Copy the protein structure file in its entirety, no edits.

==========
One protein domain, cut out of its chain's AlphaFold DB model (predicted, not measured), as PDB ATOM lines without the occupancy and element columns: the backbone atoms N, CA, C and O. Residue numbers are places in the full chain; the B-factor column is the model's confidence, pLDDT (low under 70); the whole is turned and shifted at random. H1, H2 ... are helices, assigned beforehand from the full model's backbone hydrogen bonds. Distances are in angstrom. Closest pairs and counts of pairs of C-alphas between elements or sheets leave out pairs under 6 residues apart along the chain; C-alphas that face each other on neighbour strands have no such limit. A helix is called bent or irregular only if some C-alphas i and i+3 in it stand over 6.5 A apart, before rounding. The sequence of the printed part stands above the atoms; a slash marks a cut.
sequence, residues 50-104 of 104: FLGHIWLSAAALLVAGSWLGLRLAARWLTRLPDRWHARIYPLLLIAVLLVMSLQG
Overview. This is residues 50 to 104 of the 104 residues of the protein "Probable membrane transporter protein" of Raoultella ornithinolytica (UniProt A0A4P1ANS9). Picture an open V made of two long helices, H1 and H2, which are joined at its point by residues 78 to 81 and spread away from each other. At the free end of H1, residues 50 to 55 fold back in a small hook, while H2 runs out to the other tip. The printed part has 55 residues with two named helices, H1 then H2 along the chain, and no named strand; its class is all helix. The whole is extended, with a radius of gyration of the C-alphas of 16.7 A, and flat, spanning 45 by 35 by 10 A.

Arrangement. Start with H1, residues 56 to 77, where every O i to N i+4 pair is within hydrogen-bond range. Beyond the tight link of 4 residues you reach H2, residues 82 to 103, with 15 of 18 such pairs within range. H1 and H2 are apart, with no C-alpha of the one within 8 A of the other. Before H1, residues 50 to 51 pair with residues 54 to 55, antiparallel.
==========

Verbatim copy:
One protein domain, cut out of its chain's AlphaFold DB model (predicted, not measured), as PDB ATOM lines without the occupancy and element columns: the backbone atoms N, CA, C and O. Residue numbers are places in the full chain; the B-factor column is the model's confidence, pLDDT (low under 70); the whole is turned and shifted at random. H1, H2 ... are helices, assigned beforehand from the full model's backbone hydrogen bonds. Distances are in angstrom. Closest pairs and counts of pairs of C-alphas between elements or sheets leave out pairs under 6 residues apart along the chain; C-alphas that face each other on neighbour strands have no such limit. A helix is called bent or irregular only if some C-alphas i and i+3 in it stand over 6.5 A apart, before rounding. The sequence of the printed part stands above the atoms; a slash marks a cut.
sequence, residues 50-104 of 104: FLGHIWLSAAALLVAGSWLGLRLAARWLTRLPDRWHARIYPLLLIAVLLVMSLQG
Overview. This is residues 50 to 104 of the 104 residues of the protein "Probable membrane transporter protein" of Raoultella ornithinolytica (UniProt A0A4P1ANS9). Picture an open V made of two long helices, H1 and H2, which are joined at its point by residues 78 to 81 and spread away from each other. At the free end of H1, residues 50 to 55 fold back in a small hook, while H2 runs out to the other tip. The printed part has 55 residues with two named helices, H1 then H2 along the chain, and no named strand; its class is all helix. The whole is extended, with a radius of gyration of the C-alphas of 16.7 A, and flat, spanning 45 by 35 by 10 A.

Arrangement. Start with H1, residues 56 to 77, where every O i to N i+4 pair is within hydrogen-bond range. Beyond the tight link of 4 residues you reach H2, residues 82 to 103, with 15 of 18 such pairs within range. H1 and H2 are apart, with no C-alpha of the one within 8 A of the other. Before H1, residues 50 to 51 pair with residues 54 to 55, antiparallel.